However, there were some important changes to guidance that would be expected to be in place at the start of the new school year:  

  • contact tracing and identification of close contacts – it was expected that contact tracing would be more targeted towards situations where transmission was more likely, such as overnight contact, household contact and contact through the provision of care
  • amended self-isolation requirements – it was expected that young people identified as a close contact would be required to take a PCR test and to self-isolate until test results were received. If the PCR test result were negative, the young person would be able to return to school. If the test were positive, or if they became symptomatic, they would be required to follow the up-to-date self-isolation advice. This approach would significantly reduce the amount of time that many young people had to self-isolate for.
  • physical distancing – the requirement was expected to be for at least one metre distancing; however, guidance would make clear that schools could retain the two-metre distancing if this is not educationally disruptive
  • groupings – the requirement for maintaining designated groupings would be removed in the event that the approach to contact tracing changed. However, school assemblies and similar large-scale events would not be permitted for up to 6 weeks. This reflected the unique features of the school environment. 
  • school visitors – the current requirements would remain, except that guidance would make clear that parents could accompany children transitioning from ELC to P1 where this was clearly necessary to support children, e.g. if they were experiencing anxiety, and the school agreed it in advance

The Cabinet Secretary thanked everyone for their contributions to the development of the guidance over the past few weeks.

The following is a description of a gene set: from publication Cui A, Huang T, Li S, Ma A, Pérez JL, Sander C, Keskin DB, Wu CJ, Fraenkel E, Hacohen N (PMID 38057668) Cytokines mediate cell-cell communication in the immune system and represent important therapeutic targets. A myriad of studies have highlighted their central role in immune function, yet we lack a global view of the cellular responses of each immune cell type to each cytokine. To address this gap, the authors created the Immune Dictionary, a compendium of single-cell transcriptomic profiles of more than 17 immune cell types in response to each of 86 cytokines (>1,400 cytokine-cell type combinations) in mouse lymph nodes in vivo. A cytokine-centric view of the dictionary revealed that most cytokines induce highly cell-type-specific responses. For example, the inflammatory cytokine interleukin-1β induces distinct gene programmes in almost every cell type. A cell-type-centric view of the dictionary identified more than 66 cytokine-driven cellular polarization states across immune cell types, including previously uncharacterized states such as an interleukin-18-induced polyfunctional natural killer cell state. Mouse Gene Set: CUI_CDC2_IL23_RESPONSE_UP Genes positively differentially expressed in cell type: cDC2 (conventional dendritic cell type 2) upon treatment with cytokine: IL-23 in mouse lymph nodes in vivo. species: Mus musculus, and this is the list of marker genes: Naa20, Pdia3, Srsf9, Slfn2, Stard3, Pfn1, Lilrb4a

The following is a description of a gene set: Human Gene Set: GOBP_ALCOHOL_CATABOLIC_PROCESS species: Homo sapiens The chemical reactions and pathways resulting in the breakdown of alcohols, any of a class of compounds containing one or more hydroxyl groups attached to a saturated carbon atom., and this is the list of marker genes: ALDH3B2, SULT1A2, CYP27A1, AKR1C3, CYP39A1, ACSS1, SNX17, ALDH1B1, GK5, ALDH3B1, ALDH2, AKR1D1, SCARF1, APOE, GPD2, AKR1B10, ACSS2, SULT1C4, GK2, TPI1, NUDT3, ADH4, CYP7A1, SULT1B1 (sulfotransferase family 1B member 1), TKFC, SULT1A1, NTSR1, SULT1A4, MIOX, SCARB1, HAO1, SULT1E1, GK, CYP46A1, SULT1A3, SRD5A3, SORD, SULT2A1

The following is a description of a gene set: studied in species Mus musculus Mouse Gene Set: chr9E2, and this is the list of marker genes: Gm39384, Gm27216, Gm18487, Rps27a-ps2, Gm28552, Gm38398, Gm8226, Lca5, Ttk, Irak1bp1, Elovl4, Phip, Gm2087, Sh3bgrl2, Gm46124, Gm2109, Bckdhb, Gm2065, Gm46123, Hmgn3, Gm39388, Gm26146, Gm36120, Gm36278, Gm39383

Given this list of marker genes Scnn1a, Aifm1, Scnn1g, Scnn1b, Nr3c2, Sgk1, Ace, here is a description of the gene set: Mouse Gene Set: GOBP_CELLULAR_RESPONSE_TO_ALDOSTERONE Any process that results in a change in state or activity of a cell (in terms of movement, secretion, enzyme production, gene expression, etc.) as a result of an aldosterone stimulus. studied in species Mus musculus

4c. Update on Communications and Marketing Activity 

An update was offered on communications and marketing activity underway or planned ahead of the new term. Two main avenues – digital and face to face routes – would be used. The digital campaign would commence for the beginning of term.  Materials would also be made available directly to schools. The face-to-face work was underway and would continue in the form of Q&A sessions and webinars with key stakeholders (e.g. “blethers”). Suggestions and comments were welcomed and those in attendance were asked to share feedback with officials before the start of the new school year. 

5.  Update on Education Recovery Strategy/Plan

An update on work on the Education Recovery Strategy/Plan was provided. The paper presented was a work in progress; however, significant progress had been made as a result of members’ timely and extensive contributions. It was proposed that a further updated version would be circulated for final comment prior to publication. Cllr McCabe noted that stakeholders had been given constructive opportunities to inform the strategy and this was being reflected in the development of the strategy. The Cabinet Secretary closed the discussion by thanking everyone for their contributions and work and she encouraged members to continue with their valuable input. 

Any Other Business  

None raised. 

Next meeting   

The next meeting would be 12 August. The Cabinet Secretary indicated that she and her co-chair, Cllr McCabe, had agreed that the meetings would remain fortnightly to 12 August but would revert back to weekly after this. The frequency would be reviewed as the new term progressed.